Sonic’s individuality speeds into theaters

Ben Schwartz accelerates his new role as Sonic The Hedgehog


RJ Hartsoe, Staff Writer

“Sonic the Hedgehog’ is a movie adaptation of the popular and long-running video game franchise. The movie is not in any game timeline and is its own universe. It follows Sonic as Dr. Robotnik and the U.S. Government’s attempt to detain him for shutting down the power to a small town.
The setup and music choices in the first 20 minutes are simple but effective. For example, the use of ‘Don’t Stop Me Now’ by Queen. This provided a setup for Sonic’s speed and power while maintaining the lightheartedness of the film. In addition, the humor of the film is based around the idea of balanced, lightheaded irony.
A theme throughout the entire movie is to be oneself. Sonic, while epic in his skills and his speed, is reminded he’s the only one of his kind. In the end, that’s OK because he is what he believes he is and as such, Sonic is treated as one of the residents. He’s a normal kid who goes to school and has a family, leaving viewers with a feeling of warmth and a reminder that it is acceptable to be oneself.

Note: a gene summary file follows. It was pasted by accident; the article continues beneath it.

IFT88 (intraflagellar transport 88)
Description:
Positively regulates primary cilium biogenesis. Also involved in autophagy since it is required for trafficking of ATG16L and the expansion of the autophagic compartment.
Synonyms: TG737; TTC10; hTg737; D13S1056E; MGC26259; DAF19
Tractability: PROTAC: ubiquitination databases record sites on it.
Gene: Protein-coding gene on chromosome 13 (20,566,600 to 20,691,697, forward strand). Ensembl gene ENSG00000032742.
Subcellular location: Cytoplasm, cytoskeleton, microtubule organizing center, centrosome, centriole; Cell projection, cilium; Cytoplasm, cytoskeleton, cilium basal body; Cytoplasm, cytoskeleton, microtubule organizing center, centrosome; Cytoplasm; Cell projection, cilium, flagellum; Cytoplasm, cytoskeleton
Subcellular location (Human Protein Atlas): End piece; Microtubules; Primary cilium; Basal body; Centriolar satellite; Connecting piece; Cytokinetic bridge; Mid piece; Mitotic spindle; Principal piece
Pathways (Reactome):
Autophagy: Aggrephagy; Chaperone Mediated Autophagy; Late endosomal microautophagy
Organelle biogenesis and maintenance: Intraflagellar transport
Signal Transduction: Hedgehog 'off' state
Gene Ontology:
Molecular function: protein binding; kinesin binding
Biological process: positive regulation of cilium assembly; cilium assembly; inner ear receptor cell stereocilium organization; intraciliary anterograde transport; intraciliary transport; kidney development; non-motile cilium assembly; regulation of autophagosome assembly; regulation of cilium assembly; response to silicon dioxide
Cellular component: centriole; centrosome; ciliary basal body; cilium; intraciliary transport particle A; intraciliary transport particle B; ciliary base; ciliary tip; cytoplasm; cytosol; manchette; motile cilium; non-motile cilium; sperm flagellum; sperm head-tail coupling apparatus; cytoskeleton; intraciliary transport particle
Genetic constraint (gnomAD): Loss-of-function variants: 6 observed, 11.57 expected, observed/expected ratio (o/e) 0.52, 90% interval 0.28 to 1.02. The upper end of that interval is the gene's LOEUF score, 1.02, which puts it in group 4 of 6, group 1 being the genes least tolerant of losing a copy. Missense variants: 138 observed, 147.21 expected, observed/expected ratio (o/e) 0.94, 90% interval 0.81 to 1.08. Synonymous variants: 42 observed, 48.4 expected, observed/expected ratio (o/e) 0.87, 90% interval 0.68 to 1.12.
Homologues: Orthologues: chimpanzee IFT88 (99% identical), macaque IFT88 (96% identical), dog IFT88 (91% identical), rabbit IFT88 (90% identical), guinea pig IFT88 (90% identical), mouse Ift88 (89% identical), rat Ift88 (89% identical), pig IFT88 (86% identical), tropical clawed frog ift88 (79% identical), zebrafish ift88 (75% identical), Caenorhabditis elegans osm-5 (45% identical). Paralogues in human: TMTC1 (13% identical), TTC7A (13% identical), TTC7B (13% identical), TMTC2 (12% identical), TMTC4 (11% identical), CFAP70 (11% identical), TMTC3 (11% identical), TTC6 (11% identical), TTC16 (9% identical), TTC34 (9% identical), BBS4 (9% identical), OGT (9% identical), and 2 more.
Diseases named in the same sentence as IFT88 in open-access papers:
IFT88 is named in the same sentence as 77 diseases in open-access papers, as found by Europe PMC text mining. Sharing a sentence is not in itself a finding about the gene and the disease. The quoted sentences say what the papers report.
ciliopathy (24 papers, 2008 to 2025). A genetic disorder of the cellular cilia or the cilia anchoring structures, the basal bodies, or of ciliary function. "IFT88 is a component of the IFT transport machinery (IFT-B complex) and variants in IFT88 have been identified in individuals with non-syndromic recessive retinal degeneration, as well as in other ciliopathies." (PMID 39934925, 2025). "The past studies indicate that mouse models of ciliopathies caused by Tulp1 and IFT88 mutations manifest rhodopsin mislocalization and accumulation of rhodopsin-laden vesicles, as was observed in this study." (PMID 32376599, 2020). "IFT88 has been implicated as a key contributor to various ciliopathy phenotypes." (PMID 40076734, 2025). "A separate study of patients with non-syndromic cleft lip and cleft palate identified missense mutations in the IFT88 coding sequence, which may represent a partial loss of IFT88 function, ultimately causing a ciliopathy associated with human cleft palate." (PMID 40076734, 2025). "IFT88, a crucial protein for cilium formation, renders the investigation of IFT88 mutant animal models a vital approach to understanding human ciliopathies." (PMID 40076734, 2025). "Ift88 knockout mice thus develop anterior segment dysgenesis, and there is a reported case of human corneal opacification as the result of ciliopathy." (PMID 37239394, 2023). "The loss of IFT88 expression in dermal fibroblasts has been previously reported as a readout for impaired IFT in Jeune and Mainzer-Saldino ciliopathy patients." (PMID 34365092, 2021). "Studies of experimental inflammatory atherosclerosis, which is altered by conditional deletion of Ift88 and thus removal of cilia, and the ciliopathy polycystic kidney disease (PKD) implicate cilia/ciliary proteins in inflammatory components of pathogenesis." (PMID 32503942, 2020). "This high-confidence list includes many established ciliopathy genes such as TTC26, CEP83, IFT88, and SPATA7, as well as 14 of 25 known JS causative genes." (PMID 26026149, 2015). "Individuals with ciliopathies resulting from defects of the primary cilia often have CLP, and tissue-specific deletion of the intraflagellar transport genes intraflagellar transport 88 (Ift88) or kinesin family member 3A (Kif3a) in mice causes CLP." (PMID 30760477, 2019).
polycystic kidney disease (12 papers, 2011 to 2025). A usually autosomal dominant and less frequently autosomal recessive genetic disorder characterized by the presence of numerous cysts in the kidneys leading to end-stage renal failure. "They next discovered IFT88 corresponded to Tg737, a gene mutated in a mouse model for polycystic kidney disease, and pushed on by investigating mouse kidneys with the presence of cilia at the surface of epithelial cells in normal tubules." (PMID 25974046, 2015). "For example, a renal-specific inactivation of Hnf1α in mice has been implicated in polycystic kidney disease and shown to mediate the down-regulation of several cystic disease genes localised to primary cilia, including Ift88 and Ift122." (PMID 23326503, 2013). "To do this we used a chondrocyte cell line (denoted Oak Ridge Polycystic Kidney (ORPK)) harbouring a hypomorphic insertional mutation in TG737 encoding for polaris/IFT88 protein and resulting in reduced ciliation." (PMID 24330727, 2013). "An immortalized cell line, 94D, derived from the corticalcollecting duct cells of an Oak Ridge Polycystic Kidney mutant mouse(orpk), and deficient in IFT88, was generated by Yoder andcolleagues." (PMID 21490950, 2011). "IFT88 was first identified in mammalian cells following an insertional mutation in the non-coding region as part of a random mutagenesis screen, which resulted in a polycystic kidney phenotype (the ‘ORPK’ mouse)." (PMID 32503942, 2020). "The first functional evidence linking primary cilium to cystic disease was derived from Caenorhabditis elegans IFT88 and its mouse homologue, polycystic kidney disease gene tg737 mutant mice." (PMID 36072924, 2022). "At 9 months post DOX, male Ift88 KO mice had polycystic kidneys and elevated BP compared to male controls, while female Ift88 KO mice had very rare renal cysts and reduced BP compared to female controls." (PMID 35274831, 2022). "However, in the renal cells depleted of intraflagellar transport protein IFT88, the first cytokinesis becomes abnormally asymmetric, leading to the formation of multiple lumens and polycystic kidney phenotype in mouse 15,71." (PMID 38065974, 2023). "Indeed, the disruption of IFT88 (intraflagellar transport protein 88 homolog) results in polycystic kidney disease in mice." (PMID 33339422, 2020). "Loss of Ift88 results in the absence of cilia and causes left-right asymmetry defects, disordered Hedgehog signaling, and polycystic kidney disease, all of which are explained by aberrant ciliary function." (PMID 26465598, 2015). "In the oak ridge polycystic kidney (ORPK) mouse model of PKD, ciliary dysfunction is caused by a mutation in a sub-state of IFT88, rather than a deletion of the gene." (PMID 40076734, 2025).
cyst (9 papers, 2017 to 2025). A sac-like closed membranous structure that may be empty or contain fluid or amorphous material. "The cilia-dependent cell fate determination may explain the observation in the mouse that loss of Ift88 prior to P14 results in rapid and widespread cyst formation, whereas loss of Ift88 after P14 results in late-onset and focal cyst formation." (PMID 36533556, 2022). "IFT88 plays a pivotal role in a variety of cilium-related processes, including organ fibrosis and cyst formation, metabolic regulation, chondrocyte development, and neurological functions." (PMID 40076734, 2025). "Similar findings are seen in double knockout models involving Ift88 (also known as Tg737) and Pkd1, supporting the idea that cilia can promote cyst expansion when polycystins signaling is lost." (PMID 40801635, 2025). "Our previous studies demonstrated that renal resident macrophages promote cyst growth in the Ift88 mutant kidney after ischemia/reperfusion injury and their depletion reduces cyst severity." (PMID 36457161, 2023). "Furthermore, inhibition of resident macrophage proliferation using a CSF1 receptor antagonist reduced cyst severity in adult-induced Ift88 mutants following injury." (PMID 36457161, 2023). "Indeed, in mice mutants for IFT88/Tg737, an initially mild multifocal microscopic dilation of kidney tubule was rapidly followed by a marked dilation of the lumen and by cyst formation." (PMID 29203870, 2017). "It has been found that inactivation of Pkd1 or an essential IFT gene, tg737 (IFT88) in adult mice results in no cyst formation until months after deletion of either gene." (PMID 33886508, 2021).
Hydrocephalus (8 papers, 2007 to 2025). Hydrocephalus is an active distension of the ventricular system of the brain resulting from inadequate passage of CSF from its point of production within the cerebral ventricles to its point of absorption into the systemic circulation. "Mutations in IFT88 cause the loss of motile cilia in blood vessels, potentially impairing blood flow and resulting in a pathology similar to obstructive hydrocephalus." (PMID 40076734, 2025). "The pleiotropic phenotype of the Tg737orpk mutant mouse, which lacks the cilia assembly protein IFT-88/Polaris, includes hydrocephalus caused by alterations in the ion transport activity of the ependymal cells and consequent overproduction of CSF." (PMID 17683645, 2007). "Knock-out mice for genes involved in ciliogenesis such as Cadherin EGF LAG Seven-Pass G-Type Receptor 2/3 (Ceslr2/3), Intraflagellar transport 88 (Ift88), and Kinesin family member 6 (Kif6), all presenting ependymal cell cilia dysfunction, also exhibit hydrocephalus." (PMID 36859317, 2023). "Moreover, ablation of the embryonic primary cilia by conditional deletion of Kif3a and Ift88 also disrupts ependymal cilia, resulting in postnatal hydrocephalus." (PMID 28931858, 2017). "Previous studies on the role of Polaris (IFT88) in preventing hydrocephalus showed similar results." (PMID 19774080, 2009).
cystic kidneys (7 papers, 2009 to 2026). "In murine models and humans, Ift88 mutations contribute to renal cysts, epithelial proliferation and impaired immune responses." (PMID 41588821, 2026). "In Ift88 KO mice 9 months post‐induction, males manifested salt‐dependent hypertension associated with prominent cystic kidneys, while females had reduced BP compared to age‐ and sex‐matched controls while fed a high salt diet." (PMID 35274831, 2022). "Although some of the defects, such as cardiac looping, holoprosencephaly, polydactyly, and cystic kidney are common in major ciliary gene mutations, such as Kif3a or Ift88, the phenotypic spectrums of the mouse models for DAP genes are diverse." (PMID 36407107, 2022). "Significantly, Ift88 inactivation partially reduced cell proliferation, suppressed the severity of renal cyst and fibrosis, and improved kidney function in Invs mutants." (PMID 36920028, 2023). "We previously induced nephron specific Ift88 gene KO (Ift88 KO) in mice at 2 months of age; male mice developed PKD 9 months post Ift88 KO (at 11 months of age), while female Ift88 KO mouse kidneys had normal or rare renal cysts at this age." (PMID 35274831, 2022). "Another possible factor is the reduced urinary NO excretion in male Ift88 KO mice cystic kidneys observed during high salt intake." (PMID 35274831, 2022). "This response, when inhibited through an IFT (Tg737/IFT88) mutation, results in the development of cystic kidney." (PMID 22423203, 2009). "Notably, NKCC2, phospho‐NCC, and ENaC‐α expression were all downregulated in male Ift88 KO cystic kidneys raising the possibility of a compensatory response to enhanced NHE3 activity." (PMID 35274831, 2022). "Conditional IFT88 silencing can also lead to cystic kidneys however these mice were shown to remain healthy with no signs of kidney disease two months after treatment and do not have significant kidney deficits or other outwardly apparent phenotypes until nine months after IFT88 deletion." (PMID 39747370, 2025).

The movie wasn’t all warm and fuzzy though and had many pitfalls. For example, in ‘your face product placement.’ Placement should add to the story or character using it, not make the viewer annoyed. The MacBook product placement wasn’t annoying, but rather normal since people use laptops. However, when a restaurant chain pays to be a part of the story that doesn’t add to the value of the story nor character.
The story, while heartwarming, is a bit flat. Although it’s not the movie’s fault, the Sonic franchise is not known nor ever has been for its story, but they did the best they could with it and it shows.
Overall, ‘Sonic the Hedgehog’ is a worthwhile movie with its charm and while it has its issues, it’s a lighthearted, fun, action comedy that should be seen at least once, even if it’s only out of pure curiosity.

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